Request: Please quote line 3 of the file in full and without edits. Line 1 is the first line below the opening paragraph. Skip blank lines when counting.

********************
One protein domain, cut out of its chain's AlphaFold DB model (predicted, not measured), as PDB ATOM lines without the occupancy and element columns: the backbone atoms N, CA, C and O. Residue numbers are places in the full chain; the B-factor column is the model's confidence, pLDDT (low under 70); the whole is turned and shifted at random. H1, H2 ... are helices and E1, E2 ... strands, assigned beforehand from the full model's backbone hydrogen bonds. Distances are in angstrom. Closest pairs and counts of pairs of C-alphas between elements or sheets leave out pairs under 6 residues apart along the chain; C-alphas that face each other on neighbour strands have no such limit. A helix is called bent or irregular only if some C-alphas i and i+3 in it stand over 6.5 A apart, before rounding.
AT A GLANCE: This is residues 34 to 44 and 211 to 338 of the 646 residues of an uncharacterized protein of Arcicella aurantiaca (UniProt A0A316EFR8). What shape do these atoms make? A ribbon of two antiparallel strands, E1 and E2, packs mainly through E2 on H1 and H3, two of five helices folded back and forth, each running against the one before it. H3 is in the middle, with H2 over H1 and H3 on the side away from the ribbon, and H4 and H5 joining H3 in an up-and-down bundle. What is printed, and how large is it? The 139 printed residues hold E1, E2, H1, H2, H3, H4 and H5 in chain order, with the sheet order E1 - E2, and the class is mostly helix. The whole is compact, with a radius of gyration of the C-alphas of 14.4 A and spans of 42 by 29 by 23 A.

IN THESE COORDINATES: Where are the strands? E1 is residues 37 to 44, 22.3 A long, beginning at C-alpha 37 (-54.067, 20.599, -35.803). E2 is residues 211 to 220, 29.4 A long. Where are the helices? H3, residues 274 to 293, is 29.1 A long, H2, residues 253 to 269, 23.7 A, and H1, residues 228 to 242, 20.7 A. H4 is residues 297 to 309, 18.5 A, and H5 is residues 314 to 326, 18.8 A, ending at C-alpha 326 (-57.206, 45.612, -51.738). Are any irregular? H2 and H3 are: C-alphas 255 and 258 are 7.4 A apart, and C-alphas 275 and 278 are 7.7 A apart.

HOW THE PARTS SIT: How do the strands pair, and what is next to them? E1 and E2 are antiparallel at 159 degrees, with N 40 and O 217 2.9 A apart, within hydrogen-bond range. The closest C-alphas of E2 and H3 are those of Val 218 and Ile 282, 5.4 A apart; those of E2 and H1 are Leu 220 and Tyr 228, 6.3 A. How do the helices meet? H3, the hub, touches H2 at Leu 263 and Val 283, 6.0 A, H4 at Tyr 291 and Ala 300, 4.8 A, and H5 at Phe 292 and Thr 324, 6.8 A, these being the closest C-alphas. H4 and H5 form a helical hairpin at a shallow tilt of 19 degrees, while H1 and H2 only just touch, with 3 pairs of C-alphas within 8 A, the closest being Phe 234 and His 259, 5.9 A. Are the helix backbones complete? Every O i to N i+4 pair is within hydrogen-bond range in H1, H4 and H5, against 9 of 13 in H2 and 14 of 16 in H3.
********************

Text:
HOW THE PARTS SIT: How do the strands pair, and what is next to them? E1 and E2 are antiparallel at 159 degrees, with N 40 and O 217 2.9 A apart, within hydrogen-bond range. The closest C-alphas of E2 and H3 are those of Val 218 and Ile 282, 5.4 A apart; those of E2 and H1 are Leu 220 and Tyr 228, 6.3 A. How do the helices meet? H3, the hub, touches H2 at Leu 263 and Val 283, 6.0 A, H4 at Tyr 291 and Ala 300, 4.8 A, and H5 at Phe 292 and Thr 324, 6.8 A, these being the closest C-alphas. H4 and H5 form a helical hairpin at a shallow tilt of 19 degrees, while H1 and H2 only just touch, with 3 pairs of C-alphas within 8 A, the closest being Phe 234 and His 259, 5.9 A. Are the helix backbones complete? Every O i to N i+4 pair is within hydrogen-bond range in H1, H4 and H5, against 9 of 13 in H2 and 14 of 16 in H3.